A Unified Command of agencies is continuing to investigate and monitor petroleum sheens off Summerland Beach in Santa Barbara County.
Lab results from multiple locations on and off the shore indicate the product is consistent with local natural seep oil.
There are an estimated 200 legacy wells near Summerland Beach. While lab results indicate that the product is consistent with seep activity, it’s possible that one or more of those wells could also be a factor.
The wells, which were drilled in the late 1800s and early 1900s and never properly abandoned, are believed to be relatively shallow compared to modern wells, which makes it nearly impossible to distinguish the oil from natural seepage in the area.
The State Lands Commission (CSLC) is investigating whether one of the legacy wells is discharging petroleum.
They will have crews and divers survey the area and continue work on legacy wells that require remediation as funding allows. In recent years, the Commission has properly abandoned four legacy wells with state funding from SB 44 (Jackson, 2017).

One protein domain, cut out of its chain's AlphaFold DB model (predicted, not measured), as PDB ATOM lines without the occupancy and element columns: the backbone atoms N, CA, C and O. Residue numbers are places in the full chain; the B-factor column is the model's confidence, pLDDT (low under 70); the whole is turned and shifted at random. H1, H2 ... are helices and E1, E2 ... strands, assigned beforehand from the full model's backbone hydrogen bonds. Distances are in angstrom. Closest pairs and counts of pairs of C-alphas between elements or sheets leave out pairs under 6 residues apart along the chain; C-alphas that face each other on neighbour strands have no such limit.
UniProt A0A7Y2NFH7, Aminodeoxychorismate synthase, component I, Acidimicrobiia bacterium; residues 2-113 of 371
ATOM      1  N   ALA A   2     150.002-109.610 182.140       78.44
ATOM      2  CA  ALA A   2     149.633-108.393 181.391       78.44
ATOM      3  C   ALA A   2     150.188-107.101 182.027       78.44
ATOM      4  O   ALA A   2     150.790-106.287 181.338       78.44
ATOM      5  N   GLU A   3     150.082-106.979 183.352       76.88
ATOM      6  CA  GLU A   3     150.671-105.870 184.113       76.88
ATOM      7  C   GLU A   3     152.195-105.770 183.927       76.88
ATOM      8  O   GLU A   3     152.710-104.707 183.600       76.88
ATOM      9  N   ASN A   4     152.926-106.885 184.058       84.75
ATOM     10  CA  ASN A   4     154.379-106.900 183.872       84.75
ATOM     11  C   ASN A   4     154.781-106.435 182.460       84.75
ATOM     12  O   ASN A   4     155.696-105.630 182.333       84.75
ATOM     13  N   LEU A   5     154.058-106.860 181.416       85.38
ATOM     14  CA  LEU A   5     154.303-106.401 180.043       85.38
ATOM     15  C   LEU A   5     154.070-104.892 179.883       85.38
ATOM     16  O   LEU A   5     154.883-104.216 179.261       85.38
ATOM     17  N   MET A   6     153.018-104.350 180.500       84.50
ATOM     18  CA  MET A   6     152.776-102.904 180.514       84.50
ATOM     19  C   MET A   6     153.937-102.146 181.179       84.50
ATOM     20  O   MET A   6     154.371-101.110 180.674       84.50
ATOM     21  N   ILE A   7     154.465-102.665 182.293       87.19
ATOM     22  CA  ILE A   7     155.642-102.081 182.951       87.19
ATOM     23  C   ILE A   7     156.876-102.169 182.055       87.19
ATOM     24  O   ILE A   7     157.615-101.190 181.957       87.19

Unprecedented high storm surge in recent weeks has eroded large amounts of sand at Summerland Beach. The extreme weather and tidal activity may have affected this incident, according to the Unified Command.
With confirmed lab results of natural seep oil and CSLC continuing their investigation of a potential legacy well discharge, the Unified Command will demobilize and return to normal agency operations. Through its Legacy Well Program, the SLC will be the lead agency for ongoing monitoring and investigation at Summerland Beach.
Shoreline assessment crews continue to monitor the beaches for environmental and wildlife impacts. One oiled bird was recovered by wildlife reconnaissance crews, but it's unknown if the bird was impacted by this incident.
Cleanup contractors were on-site in the initial days of the incident and have been on standby. The oil observed is not recoverable at this time. Agencies will continue to monitor the beach and offshore waters.
Air monitoring has been conducted by the Santa Barbara County Air Pollution Control District and levels have not reached the threshold of being a risk to the public. Air monitoring efforts will continue into next week to ensure public safety.
The Unified Command consists of the U.S. Coast Guard, the California Department of Fish and Wildlife’s Office of Spill Prevention and Response (CDFW-OSPR), and the Santa Barbara County Fire Department. The lab analysis was conducted by CDFW-OSPR.